Regret or not, but it is important to see where India stands today, the idea to write regarding this is to differentiate the illusion from fact and give reason so the sane understanding follows. A nation is called developing not because of its population, or defense budget, but how good the people fare in that country; it is about the …
#1- Part 3: The Decameron “all inclusive” Latin beach resorts revisited.
One of the least expensive “all inclusive” first-world style resort packages by far- and one place that almost no native born Americans have ever heard of- today we explore their Special Membership Club package in more detail. We find out how much it really costs to retire and live at one or more of these resorts year round including the add on’s and extras you should be aware of before signing on the dotted line.
#2- The Decameron “all inclusive” Latin beach resorts revisited: Part 2
Considered to be the least expensive “all inclusive” first-world style resort package in the world that most first-world people have ever heard about. Today we’ll explore the how the sales reps sell you the club packages/plans and what to look out for and what will best serve your needs.
Italy Referendum, Italy-EU Bank Crisis, and Europe Unraveling’
#7- Johnny’s new “Expat Essentials Course” is a Plan B blueprint if you can’t get “boots on the ground” just yet and the next best way to get started without actually coming to Latin America yourself. At www.ExpatPlanB.com see the three video intros to my new “Expat Essentials” course.
This is Naked Capitalism fundraising week. 1320 donors have already invested in our efforts to combat corruption and predatory conduct, particularly in financial realm. Please join us and participate via our Tip Jar, which shows how to give via check, credit card, debit card, or PayPal. Read about why we’re doing this fundraiser, what we’ve accomplished in the last year, and our fifth goal, more …
Jack provides a brief overview of important developments in the global economy this past week, focusing on China. Renewed financial bubbles in real estate and rapidly slowing China exports that reflect a slowing global economy are discussed, as is the Asia region economy in general. The ‘canary in the Asian economy goldmine’, Singapore, recorded a -4.1% GDP contraction, as shipping sector indicators reveal a global economy and trade continuing to stagnate. Most of the show then focuses on the 2nd presidential debate of last week. Special attention is given to the comments by Clinton on the Russians—i.e. the declaration of alleged hacking of the Democratic party; the assertion that Russia is behind the recent Wikileaks revelations about Hillary’s ‘dual’ strategy (of saying one thing in closed meetings to business and bankers while another, sometimes opposite, to the general populace in her campaign); and her explicit statement in the debate the US should impose ‘no fly zones’ and commit US special forces to the conflict in Syria. Is the US sliding toward a direct confrontation with Russia in Syria? Does Hillary’s position represent the US war hawks’ re. Syria? Reading between the lines, the 2nd presidential debate appears to suggest so.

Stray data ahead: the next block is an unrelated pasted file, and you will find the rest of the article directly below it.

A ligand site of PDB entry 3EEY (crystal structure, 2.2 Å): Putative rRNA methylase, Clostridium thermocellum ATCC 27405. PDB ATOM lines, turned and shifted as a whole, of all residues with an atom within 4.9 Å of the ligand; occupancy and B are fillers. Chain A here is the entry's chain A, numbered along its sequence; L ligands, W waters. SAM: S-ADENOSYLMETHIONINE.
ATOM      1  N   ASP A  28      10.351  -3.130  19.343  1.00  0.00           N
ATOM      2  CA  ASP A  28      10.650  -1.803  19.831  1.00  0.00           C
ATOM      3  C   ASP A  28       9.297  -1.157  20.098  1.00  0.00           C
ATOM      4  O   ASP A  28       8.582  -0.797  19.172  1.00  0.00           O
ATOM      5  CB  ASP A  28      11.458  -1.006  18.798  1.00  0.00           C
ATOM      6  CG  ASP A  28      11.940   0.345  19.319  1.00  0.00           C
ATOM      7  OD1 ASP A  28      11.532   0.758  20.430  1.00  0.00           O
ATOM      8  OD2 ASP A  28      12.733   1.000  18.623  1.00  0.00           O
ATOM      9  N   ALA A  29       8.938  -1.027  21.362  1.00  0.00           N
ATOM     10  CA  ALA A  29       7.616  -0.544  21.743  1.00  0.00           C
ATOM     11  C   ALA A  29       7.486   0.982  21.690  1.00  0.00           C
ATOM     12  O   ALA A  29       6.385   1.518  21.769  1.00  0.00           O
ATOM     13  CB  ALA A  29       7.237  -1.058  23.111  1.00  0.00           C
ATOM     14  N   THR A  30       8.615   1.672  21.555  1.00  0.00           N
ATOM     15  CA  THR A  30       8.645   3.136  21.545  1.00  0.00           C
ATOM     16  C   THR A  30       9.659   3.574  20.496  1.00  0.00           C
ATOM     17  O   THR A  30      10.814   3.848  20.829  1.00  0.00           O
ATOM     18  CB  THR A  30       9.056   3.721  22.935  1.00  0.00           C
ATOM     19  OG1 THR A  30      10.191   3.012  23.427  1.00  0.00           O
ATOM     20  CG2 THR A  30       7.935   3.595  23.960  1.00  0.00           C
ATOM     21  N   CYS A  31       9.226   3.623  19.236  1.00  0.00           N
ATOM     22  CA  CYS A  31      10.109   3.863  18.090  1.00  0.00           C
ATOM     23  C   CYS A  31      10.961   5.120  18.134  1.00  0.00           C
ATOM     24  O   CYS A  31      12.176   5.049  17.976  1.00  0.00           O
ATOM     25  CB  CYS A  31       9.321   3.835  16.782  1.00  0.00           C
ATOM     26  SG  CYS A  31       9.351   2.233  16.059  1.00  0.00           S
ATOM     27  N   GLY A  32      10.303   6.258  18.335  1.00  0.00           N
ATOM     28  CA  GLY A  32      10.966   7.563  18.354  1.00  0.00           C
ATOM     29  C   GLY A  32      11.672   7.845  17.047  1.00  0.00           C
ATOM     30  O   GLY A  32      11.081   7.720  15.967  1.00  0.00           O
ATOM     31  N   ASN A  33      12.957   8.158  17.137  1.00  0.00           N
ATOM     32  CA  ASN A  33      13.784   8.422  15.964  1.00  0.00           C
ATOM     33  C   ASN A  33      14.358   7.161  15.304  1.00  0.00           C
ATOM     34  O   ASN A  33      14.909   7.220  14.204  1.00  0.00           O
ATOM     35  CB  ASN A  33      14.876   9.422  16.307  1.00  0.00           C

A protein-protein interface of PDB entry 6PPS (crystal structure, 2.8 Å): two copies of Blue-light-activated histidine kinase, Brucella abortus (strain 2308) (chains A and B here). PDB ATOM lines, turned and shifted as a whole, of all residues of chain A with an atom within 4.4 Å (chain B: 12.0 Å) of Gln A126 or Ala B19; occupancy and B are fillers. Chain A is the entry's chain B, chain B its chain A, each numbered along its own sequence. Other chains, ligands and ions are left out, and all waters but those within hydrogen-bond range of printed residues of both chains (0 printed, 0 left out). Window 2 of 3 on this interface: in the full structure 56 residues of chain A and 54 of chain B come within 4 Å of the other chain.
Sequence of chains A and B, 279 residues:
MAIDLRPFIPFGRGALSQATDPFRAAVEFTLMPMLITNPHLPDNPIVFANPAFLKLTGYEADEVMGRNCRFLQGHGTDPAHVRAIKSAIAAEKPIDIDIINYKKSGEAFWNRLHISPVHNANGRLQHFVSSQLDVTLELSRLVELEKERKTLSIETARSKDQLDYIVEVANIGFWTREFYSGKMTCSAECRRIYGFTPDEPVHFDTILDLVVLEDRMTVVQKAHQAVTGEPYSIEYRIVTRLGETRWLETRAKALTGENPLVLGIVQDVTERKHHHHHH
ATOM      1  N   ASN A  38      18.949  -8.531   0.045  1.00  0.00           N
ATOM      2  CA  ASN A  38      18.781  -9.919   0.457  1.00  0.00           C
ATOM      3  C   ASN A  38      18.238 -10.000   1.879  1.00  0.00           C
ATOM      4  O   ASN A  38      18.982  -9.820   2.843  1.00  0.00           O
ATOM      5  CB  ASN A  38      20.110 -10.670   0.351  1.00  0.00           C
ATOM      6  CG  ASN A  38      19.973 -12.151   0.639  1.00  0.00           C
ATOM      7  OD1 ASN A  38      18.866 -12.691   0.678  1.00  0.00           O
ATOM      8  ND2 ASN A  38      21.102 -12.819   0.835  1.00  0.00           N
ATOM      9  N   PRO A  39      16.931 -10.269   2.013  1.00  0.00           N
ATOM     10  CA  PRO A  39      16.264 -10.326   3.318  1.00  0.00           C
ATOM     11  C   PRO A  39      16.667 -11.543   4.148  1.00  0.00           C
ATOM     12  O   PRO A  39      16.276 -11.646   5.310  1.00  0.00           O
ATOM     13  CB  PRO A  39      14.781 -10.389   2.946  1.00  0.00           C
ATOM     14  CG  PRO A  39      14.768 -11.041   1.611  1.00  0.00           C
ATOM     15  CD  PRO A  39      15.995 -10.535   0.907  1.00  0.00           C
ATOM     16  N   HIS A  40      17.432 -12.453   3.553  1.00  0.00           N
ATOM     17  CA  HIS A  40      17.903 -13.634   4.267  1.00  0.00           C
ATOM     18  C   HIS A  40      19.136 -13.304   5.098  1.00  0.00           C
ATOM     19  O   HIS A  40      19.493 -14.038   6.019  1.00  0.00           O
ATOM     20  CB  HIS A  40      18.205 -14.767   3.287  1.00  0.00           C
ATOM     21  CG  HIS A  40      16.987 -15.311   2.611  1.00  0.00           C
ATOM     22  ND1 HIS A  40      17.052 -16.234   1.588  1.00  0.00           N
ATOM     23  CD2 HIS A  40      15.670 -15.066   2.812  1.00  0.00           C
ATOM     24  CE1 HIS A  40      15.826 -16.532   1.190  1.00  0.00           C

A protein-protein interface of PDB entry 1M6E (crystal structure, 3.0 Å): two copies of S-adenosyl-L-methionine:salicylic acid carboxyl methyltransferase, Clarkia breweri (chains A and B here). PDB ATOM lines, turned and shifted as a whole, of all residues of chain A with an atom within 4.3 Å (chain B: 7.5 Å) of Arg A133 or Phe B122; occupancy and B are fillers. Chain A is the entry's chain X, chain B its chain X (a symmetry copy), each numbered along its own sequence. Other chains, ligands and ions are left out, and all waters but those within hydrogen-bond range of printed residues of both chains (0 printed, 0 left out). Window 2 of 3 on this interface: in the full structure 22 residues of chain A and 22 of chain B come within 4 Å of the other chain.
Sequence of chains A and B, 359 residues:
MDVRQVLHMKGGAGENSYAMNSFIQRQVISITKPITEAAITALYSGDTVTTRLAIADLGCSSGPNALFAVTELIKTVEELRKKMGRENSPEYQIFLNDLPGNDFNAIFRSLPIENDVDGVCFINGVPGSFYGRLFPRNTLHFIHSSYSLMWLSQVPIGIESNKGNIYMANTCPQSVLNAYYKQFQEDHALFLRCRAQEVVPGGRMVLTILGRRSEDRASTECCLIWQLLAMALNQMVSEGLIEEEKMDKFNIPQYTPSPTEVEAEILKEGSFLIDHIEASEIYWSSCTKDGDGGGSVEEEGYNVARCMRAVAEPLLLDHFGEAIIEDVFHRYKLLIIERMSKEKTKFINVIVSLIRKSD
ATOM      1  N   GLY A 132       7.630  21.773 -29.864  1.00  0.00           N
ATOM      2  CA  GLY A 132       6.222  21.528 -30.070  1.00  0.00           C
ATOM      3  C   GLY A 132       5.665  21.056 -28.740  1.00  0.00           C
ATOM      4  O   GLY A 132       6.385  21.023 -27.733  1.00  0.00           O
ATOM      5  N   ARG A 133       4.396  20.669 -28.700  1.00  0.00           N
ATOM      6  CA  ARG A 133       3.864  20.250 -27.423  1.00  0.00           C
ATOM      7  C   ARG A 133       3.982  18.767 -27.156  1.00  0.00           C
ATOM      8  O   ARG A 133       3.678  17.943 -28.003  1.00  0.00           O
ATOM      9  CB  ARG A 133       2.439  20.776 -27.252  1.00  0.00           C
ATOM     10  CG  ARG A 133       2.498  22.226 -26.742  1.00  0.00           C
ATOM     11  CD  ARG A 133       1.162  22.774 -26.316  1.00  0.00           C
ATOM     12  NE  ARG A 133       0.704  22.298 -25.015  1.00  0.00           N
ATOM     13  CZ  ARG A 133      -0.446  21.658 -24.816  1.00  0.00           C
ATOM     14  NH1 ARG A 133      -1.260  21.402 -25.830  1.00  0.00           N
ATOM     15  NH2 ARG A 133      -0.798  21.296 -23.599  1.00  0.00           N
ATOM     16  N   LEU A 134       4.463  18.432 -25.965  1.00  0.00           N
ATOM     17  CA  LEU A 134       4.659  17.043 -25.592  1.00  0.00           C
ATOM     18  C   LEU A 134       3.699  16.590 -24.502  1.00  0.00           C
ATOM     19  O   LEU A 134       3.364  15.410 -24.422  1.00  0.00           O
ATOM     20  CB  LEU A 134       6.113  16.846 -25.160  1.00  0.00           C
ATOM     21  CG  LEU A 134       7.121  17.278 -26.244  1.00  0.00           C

“Technological Optimism.” Technological pessimism holds that our technology is brining us a bleak future. Books like “The Population Bomb” predicted collapse, and such books are still being written. But technology has also brought us unprecedented affluence and information abundance for all. So how should we think about technology? Find more at: https://www.youtube.com/watch?v=0VfMt_BSfic
Media, press, pundits and politicians in the US today keep hyping the US economy as doing well. We hear the US economy is growing nicely, better than other economies at least. Wages are finally rising, and full employment is here. Jack bunks these and other myths about the US economy on the eve of the US election, and explains why …
Populist movements – real populist movements, not the “pop” populism trumped in the U.S. – are building momentum across the globe. Gerald Celente breaks down the reasons why and analyzes whether such movements can develop in America. He also explores how eight years of massive global central-bank quantitative easing and low-interest rate/cheap-money schemes have boosted equity markets, while dismal Gross Domestic Product, wage and productivity data prove central-bank policies have failed to generate true economic growth.